It was going to be another long, long day. As usual, the procedure was to pack up, load the dog, feed the car, then feed us. Feeding the car in this case meant stopping at the local Sinclair station. I do wish we had these in our area. I like the nice friendly brontosauruses. However they’re usually not quite as mobile as this one was.
Feeding us in this case meant a quick drive through where we spotted this jewel pulled behind a trike.
Pretty extreme. This guy proclaims that divorce and remarriage is adultery, yet his Facebook page proclaims support for the twice-divorced Trump.
Cognitive dissonance, indeed. Most of the rest of this guys FB page is a diatribe against his former wife. At least now we know the origin of some of his opinions. Oh well, time to head on down the road.
The clouds had an unusual ripple and it looked like we might get some precipitation.
When we got to Omaha we took a ten-mile detour because parts of the interstate were damaged from earlier flooding. Fitting for Nebraska, we passed miles and miles of cornfields.
When we rejoined the interstate we could see why we needed to detour. Even on the sections that were open lanes were closed due to damage. Other roads and the exit ramps leading to them were closed, and we could see flooded fields along our route.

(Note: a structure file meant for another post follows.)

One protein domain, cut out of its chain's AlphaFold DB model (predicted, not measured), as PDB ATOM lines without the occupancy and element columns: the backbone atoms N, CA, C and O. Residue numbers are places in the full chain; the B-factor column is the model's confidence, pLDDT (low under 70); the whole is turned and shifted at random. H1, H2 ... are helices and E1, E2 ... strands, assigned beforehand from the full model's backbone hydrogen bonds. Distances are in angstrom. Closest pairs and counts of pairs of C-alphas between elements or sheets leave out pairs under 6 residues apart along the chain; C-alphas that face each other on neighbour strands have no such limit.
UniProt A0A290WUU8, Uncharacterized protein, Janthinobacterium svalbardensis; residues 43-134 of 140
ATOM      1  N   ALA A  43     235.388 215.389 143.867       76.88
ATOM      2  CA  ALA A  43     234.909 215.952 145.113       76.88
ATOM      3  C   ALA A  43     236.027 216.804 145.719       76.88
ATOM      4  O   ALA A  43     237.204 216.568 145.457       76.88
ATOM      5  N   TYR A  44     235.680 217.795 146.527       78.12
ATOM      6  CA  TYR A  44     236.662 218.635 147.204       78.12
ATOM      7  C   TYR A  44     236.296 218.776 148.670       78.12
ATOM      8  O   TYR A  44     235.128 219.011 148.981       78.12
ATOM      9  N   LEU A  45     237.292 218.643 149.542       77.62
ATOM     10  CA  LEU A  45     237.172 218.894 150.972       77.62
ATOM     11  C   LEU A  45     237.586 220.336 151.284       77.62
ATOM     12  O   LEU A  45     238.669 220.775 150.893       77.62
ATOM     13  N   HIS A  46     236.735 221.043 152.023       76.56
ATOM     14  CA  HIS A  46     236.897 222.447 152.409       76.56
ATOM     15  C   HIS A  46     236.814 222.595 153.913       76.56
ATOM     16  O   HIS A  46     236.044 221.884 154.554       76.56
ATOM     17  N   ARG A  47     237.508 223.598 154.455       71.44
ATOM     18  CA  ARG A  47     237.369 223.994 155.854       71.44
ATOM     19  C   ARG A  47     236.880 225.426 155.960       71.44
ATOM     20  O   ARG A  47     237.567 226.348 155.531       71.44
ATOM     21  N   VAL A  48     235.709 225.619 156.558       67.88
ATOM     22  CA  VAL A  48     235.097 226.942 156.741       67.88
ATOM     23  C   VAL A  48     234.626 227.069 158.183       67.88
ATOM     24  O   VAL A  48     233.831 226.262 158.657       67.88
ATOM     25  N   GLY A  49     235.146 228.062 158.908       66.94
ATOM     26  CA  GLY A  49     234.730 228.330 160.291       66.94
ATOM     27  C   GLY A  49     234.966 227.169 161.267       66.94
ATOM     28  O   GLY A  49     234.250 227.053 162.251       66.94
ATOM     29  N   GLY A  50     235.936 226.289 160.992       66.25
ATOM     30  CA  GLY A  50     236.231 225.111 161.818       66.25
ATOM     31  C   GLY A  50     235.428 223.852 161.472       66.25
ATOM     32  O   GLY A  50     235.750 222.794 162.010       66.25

We crossed the Missouri River into its namesake state and turned southward. Along the way there was more evidence of flooding. We took a break at St. Joseph for lunch, then continued toward Kansas City, then east across the state.
Along this stretch we finally hit some rain. It was just enough to annoy our windshield wipers, but not much more than that. To our east loomed storm clouds. Fortunately we never caught up to it.
Traffic caught us as we reached St. Louis. It was late enough that we had missed most of the rush hour, but it was still stop and go through town. We crossed the Missouri again, then the Mississippi into Illinois.
Our stop for the night was in O’Fallon, a bedroom community of St. Louis. I was wishing I had stopped for gas on the other side of the Mississippi because the price jumped 75 cents per gallon when crossed into Illinois. Oh well. We were too tired to worry about it. We found a place that would deliver dinner to our motel and collapsed for the evening.
Continued on page 6…